It seems some researchers at Yale School of Management have tried to teach some capuchin monkeys about money -- I'm guessing their normal students were too intractable. They basically set up a monkey society where silvery disks could be exchanged for grapes. Skipping to the end, at some point the monkeys realised that money could be exchanged for, well, anything and it was at that point the obvious happened:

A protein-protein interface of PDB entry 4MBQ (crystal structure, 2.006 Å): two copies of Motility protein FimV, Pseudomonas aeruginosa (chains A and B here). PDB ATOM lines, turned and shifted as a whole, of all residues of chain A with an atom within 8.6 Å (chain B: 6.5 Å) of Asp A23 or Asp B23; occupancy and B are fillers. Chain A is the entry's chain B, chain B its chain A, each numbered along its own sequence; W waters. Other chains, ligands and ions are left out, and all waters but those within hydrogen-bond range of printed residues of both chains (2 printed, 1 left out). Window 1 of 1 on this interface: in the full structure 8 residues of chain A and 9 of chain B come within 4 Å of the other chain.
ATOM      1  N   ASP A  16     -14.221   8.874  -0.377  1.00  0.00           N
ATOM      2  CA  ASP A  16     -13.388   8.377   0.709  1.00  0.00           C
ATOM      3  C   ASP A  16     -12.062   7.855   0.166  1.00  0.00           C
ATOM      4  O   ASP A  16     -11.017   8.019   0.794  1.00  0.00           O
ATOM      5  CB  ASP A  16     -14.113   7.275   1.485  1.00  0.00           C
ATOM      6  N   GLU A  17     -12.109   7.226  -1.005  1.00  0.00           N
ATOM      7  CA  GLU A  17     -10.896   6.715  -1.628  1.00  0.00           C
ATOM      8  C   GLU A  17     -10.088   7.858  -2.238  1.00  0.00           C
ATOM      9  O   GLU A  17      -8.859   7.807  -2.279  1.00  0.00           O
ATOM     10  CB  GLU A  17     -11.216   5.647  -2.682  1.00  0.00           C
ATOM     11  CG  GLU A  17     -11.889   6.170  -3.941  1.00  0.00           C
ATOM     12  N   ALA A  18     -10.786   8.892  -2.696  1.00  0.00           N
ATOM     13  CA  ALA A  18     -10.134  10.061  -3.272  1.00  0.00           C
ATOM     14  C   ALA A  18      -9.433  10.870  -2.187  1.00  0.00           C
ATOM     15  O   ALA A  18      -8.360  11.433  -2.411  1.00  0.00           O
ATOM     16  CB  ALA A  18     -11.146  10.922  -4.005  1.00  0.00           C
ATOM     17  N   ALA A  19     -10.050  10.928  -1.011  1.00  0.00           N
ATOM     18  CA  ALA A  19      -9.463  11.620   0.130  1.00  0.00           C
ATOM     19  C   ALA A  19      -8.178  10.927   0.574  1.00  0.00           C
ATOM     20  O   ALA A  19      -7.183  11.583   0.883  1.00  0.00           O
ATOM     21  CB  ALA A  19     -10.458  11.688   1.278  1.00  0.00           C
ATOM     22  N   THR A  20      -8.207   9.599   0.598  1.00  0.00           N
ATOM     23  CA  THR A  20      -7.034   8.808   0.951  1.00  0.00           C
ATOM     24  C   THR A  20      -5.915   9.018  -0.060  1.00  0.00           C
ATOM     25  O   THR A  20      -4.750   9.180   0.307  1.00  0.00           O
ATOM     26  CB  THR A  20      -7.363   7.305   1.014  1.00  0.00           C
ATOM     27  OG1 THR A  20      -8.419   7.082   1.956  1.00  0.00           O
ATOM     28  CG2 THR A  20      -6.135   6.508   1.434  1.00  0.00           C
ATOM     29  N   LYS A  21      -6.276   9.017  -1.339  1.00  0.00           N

Dubner and Levitt then continue with what is almost certainly the most illuminating anecdote with respect to the capuchins’ understanding of money. “Something else happened during that chaotic scene [of the bank heist], something that convinced Chen of the monkeys’ true grasp of money. Perhaps the most distinguishing characteristic of money, after all, is its fungibility, the fact that it can be used to buy not just food but anything. During the chaos in the monkeys’ cage, Chen saw something out of the corner of his eye that he would later try to play down but in his heart of hearts he knew to be true. What he witnessed was probably the first observed exchange of money for sex in the history of monkeykind. (Further proof that the monkeys truly understood money: the monkey who was paid for sex immediately traded the token for a grape.)” Prudishly, and perhaps incuriously, Chen has taken measures to assure no repetition of the incident. “It wouldn’t reflect well on anyone involved if the money turned the lab into a brothel,” write Dubner and Levitt.